The Photon Neutron Data Science Demonstrator leverages on the photon-neutron community to improve computing facilities by creating a virtual platform for all users. Photons and Neutrons are widely used for research in many scientific fields and they require large Research Infrastructures (RI). Research at these RIs makes use of large-area detectors, multichannel detection, and high repetition of measurements. This leads to large quantities of data and raises the need to perform data analysis in an efficient manner. Thousands of users of the RIs propose, conduct and analyze data from scientific experiments in a wide range of application domains. Access is granted after a thorough peer-review of the scientific proposals. Often, these users’ groups are small teams of scientists coming from universities and research organizations using RIs in various locations in Europe according to the specific characteristics of the beamlines; in general, more than one analytical facility is needed for the same experiment. Critical issues are data storage, sustained access to the data and an efficient data analysis ecosystem.
Data integration and data interoperability allow users to exploit the sensitivity of multiple instruments, and are the driving force behind new discoveries. The open science enabled by this project, in combination with the EOSC ecosystem, will be a catalyst to make this happen with LOFAR (Low-Frequency Array) data as well. Existing LOFAR data will be made readily available to a much larger and broader audience, enabling novel scientific breakthroughs. Important discoveries are regularly made by re-analysing existing astronomy data.
Central to the science of hydrology is the localized nature of the medium through which water flows. The science demonstrator proposal seeks to integrate the top-down approach of the eWaterCycle project with the bottom-up approach of the SWITCH-ON one.
The demonstrator democratises access to HPC simulation codes, data and workflows for the evaluation of Earth models. It is implemented through a science gateway and offers reproducibility and provenance services for monitoring, validation and reuse of the data produced during the different phases of the analysis. VERCE’s strategy is to build upon a service-oriented architecture and a data-intensive platform delivering services, workflow tools, and software as a service, and to integrate the distributed European public data and computing infrastructures (GRID, HPC and CLOUD) with private resources and the European integrated data archives of the seismology community.
The environment-related disciplines provide many challenges around data management - both in terms of data size, data diversity and data distribution. The ENVRI Radiative Forcing Integration science demonstrator focuses on the interoperability between Observational and Climate Modeling Environmental Research Infrastructures. The scientific focus is on dynamics of greenhouse gases, aerosols and clouds and their role in radiative forcing, while the technical objectives concentrate on:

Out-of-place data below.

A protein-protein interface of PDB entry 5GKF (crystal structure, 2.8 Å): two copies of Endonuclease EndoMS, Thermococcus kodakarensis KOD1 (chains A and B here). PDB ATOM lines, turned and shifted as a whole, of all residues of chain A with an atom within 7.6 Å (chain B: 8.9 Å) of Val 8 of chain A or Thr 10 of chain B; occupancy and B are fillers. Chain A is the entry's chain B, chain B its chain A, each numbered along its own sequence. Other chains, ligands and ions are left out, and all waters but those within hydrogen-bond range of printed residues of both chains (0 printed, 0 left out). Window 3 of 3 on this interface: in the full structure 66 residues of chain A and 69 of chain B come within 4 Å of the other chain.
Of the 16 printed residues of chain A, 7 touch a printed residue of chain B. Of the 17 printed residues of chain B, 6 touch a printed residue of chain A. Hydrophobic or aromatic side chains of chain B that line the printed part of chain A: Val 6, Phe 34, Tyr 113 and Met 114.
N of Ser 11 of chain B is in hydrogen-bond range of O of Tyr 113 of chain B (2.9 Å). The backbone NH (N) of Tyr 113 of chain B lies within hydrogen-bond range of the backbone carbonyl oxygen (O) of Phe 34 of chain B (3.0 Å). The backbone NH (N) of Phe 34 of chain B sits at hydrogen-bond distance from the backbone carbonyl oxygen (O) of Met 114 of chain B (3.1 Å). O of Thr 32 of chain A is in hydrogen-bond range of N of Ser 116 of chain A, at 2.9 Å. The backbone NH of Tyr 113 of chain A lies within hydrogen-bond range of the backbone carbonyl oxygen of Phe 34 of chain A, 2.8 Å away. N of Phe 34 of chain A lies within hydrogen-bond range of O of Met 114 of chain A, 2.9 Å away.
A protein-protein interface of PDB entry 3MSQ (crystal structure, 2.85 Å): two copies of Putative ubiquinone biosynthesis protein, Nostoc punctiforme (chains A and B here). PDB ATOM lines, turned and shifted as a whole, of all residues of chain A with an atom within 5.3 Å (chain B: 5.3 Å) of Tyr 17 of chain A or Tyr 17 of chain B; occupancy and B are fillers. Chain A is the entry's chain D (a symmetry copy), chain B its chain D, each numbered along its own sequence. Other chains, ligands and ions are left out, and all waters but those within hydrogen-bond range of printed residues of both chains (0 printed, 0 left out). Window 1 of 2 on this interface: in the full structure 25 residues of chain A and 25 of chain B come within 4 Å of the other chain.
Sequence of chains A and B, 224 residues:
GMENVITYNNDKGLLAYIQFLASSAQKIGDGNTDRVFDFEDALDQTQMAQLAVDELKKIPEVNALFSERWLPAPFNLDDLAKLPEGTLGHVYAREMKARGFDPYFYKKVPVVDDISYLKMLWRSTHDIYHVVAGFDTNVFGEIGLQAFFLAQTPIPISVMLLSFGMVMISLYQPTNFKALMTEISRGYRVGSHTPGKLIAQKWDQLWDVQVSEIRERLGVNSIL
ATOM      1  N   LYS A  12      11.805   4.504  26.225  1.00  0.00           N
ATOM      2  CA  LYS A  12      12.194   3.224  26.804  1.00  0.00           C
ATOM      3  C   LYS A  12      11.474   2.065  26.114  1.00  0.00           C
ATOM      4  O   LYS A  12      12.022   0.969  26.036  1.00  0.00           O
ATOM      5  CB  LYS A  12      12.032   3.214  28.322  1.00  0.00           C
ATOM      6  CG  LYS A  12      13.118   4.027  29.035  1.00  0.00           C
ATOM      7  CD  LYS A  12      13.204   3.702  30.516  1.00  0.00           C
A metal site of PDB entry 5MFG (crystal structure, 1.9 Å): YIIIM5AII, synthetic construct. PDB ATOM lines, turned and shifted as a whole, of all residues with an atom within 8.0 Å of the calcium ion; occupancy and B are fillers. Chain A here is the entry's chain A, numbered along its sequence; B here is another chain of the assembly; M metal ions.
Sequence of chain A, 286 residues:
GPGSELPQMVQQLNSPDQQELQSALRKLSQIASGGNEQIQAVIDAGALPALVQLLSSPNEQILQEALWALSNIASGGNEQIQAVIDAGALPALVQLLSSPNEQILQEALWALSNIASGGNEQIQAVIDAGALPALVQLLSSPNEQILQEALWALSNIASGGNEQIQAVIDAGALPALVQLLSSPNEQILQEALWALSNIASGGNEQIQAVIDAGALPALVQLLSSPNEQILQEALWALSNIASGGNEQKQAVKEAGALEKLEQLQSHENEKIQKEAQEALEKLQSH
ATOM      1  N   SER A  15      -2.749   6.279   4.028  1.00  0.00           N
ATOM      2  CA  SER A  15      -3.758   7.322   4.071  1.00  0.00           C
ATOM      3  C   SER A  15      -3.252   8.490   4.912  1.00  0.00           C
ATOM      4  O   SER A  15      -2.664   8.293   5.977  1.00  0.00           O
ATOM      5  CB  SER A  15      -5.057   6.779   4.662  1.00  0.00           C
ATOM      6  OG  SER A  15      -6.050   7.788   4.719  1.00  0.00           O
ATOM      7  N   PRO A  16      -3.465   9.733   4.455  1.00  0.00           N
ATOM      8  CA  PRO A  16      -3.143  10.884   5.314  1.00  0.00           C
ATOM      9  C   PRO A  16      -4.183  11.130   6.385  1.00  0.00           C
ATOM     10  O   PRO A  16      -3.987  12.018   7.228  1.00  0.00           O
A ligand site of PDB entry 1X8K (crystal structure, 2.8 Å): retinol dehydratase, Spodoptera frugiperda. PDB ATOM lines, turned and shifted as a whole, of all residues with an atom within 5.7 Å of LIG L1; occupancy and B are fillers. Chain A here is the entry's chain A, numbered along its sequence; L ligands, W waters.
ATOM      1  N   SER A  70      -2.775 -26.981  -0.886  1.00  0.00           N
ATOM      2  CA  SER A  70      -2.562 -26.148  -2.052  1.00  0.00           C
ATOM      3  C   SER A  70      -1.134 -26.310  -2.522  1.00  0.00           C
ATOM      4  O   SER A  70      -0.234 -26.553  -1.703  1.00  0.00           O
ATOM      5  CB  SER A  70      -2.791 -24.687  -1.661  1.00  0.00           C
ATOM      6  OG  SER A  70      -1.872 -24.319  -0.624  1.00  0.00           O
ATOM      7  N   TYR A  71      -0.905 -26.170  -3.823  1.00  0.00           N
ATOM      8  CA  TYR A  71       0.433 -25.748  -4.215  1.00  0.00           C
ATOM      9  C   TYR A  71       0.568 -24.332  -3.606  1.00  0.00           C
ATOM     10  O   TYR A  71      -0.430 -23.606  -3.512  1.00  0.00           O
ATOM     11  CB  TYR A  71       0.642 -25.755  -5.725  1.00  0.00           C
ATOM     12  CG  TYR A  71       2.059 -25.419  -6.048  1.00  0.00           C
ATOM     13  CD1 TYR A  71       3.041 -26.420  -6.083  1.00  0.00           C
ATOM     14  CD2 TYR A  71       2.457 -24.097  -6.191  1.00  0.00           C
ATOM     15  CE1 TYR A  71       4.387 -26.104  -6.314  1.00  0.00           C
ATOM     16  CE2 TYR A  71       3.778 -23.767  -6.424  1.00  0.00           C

the improvement of data integration services based on metadata ontologies
model-data integration by use of HPC
innovative services to compile and compare model output from different sources, especially on semi-automatic spatiotemporal scale conversion
There are a multitude of challenges being faced in the life sciences, health, food, fishery and agriculture sectors. In cancer research, Europe has taken a technical lead within international consortia around cloud-based pan-cancer genomic analysis. This global competitive advantage can be maintained by leveraging open science analysis models around controlled access data sets developed in collaboration with researchers elsewhere in the world. These analysis frameworks could also be re-used to analyse cardiovascular and neuro-degenerative diseases as well as stimulating biotech/pharmaceutical industries to use public cancer genomic data in R&D.
This demonstrator leverages EOSC resources to enhance science reproducibility of datasets uploaded to the European Genome-phenome Archive (EGA). By doing this, the new dataset will also be made available in a FAIR manner, adding metadata according to the attributes that have been chosen to contribute the strongest to the FAIR principles. Pipelines will be developed as part of this demonstrator to automate the later process. This pilot will have a pragmatic impact by demonstrating how to make analyses portable (tools and workflows), how to increase findability, how to leverage security technologies for sensible data, how to deploy the workflow into a cloud and how to make data FAIR. It will also have a long-term impact by increasing the usability of EGA hosted data by assuring to potential users that up-to-date versions of assured quality are available to download.
CryoEM aims at developing ways to share detailed information on CryoEM image processing workflows, concentrating on those processes usually run at the Facility level. This work should increase reproducibility in Science. The idea is to write from Scipion a workflow file that fully describes the image processing steps so that they can be re-executed resulting in exactly the same results, thus making the data more FAIR. This file should go with the raw data as acquired by large facilities in Europe as well as smaller EM facilities, on the cloud where the technology employed allows it.
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